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say that this knowledge is an essential part of good breeding.

Some masters advocate giving the right foot rather than the left, as more secure. I have tried out both ways, and find that it makes little difference. The main points are practice, and the skill and strength of the assistant, who must lift the rider without jolt, and with no thrust toward the rear, since this might tear her hand from the saddle fork, or even send her over backwards. The assistant does not toss the rider, but lifts her steadily, in exact time with the straightening of her knee, as if his hands were a step.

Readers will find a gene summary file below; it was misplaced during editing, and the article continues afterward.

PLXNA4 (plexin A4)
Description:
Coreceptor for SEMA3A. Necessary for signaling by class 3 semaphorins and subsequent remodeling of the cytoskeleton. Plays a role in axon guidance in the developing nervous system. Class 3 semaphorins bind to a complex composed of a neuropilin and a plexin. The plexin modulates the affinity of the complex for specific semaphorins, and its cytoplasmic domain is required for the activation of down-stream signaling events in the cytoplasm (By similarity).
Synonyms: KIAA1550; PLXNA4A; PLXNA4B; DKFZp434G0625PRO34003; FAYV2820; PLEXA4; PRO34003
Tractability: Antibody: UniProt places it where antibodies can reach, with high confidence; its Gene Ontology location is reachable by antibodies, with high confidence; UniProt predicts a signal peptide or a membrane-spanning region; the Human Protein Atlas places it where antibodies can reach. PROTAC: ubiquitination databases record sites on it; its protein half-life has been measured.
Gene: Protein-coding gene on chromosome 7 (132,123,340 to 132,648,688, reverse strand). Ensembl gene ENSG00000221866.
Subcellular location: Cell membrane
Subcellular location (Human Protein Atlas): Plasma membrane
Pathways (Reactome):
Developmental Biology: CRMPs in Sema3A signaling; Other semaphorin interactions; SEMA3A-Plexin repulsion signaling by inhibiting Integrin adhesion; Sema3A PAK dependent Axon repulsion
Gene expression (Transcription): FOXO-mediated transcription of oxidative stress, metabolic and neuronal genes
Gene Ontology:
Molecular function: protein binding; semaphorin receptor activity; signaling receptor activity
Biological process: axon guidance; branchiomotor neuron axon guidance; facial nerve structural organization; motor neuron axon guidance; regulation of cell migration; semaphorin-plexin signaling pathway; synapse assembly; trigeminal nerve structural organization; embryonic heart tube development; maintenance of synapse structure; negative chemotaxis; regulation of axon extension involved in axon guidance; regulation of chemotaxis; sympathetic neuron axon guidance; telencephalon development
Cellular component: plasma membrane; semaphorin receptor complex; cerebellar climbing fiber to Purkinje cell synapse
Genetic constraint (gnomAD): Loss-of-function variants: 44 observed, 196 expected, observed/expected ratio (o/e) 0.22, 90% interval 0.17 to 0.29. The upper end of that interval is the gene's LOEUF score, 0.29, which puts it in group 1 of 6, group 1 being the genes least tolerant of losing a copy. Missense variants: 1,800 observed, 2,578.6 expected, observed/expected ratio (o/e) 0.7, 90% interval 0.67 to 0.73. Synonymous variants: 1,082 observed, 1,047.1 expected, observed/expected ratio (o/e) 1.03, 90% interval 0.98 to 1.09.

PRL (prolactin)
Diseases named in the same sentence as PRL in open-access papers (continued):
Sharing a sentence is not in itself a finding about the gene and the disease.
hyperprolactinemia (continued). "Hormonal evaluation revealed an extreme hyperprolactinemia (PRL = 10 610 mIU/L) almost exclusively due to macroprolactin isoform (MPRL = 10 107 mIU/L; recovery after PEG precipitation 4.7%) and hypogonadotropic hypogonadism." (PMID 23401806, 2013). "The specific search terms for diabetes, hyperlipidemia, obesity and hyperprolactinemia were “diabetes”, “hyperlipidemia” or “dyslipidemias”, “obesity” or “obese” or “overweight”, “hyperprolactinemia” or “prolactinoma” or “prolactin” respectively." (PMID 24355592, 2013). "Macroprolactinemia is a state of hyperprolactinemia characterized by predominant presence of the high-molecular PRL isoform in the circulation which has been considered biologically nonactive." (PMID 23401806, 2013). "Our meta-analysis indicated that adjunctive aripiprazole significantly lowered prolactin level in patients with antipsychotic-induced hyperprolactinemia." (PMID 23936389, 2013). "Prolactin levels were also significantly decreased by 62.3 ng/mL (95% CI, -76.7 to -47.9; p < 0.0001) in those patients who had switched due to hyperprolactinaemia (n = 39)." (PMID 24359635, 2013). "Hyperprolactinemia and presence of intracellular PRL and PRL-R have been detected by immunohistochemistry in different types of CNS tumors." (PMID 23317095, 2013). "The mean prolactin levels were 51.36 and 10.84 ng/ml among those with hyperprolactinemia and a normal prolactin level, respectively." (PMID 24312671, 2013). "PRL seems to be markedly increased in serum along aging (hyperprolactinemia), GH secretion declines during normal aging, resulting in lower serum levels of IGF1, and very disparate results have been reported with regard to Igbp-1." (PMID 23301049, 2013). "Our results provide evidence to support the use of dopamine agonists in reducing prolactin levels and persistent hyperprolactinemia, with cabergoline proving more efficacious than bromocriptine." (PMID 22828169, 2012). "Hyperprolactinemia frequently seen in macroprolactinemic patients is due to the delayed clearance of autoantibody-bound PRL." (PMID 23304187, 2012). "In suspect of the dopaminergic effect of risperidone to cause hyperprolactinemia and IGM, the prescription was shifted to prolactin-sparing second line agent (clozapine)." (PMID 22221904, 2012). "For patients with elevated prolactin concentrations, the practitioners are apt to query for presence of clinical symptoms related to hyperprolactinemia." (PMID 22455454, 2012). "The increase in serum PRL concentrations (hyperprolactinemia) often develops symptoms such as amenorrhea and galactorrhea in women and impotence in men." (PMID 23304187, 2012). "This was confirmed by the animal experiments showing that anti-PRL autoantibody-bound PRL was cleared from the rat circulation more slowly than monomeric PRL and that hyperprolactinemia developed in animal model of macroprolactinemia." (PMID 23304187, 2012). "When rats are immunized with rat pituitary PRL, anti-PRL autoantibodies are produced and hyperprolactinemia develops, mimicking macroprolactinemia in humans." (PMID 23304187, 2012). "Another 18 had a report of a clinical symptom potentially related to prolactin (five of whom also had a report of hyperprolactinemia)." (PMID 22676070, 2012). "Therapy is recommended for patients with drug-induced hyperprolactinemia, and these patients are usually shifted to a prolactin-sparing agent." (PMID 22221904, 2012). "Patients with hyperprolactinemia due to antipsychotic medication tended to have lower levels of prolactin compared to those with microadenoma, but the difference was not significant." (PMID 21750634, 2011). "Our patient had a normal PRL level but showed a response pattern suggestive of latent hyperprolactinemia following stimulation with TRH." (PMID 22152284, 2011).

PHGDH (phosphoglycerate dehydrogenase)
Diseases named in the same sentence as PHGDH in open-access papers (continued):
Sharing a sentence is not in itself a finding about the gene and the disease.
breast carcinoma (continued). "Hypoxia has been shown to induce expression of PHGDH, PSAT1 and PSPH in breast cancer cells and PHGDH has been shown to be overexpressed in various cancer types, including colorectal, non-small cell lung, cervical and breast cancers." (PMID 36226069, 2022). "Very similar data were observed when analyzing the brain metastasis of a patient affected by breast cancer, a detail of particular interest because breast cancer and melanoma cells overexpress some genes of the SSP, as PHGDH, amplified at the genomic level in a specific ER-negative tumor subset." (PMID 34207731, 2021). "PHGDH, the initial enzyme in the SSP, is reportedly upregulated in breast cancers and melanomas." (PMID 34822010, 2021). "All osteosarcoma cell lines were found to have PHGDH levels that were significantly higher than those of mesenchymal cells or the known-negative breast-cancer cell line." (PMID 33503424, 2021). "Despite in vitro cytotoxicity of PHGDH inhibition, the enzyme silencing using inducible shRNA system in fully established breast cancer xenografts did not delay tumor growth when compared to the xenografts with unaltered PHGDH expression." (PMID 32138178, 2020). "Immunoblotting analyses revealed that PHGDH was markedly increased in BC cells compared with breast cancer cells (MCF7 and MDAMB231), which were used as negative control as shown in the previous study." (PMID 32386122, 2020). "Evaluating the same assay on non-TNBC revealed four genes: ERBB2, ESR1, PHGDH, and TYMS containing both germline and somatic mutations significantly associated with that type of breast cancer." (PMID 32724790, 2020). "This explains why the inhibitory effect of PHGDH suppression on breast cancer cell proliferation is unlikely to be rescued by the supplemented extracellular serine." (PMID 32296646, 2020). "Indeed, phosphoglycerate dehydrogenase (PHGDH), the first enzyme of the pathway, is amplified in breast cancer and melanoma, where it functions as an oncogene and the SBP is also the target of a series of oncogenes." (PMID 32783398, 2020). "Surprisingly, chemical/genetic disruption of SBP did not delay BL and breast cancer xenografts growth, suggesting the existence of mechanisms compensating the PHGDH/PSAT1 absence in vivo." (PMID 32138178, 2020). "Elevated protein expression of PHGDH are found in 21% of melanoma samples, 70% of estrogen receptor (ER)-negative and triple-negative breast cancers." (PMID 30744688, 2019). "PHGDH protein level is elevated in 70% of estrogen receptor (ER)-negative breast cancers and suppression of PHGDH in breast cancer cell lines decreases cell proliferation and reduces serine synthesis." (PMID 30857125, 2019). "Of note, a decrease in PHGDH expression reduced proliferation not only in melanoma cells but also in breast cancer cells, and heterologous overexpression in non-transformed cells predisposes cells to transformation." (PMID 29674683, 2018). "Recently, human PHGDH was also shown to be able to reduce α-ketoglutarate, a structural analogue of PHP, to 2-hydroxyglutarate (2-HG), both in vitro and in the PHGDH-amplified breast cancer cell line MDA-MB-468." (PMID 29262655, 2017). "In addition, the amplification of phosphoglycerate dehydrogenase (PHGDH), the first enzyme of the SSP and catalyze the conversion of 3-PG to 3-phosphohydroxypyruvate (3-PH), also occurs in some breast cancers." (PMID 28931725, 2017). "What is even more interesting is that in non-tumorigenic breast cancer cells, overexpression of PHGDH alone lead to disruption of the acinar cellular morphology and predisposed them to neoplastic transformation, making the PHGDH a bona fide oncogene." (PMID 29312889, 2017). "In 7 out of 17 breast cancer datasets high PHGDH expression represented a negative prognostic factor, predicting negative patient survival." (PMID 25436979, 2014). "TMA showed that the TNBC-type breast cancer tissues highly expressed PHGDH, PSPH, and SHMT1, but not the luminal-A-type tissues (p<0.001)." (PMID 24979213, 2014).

A horsewoman can, however, mount by herself, by lengthening her stirrup, and then, when seated, adjusting it again. She can also mount by aid of a stone, tree, fence, or other elevation. For all these, however, she must be assured of the temper and docility of her horse. I recommend all young riders to learn to mount alone. It is good practice, and often very useful both in hunting-field and on promenade.


To dismount, the rider stops her horse, takes all four reins in the right hand, removes her foot from the stirrup, raises her right knee from the saddle, and passes her right leg over to the left side, pivoting on the seat. Her right hand, still holding the reins, now rests on the second pommel. The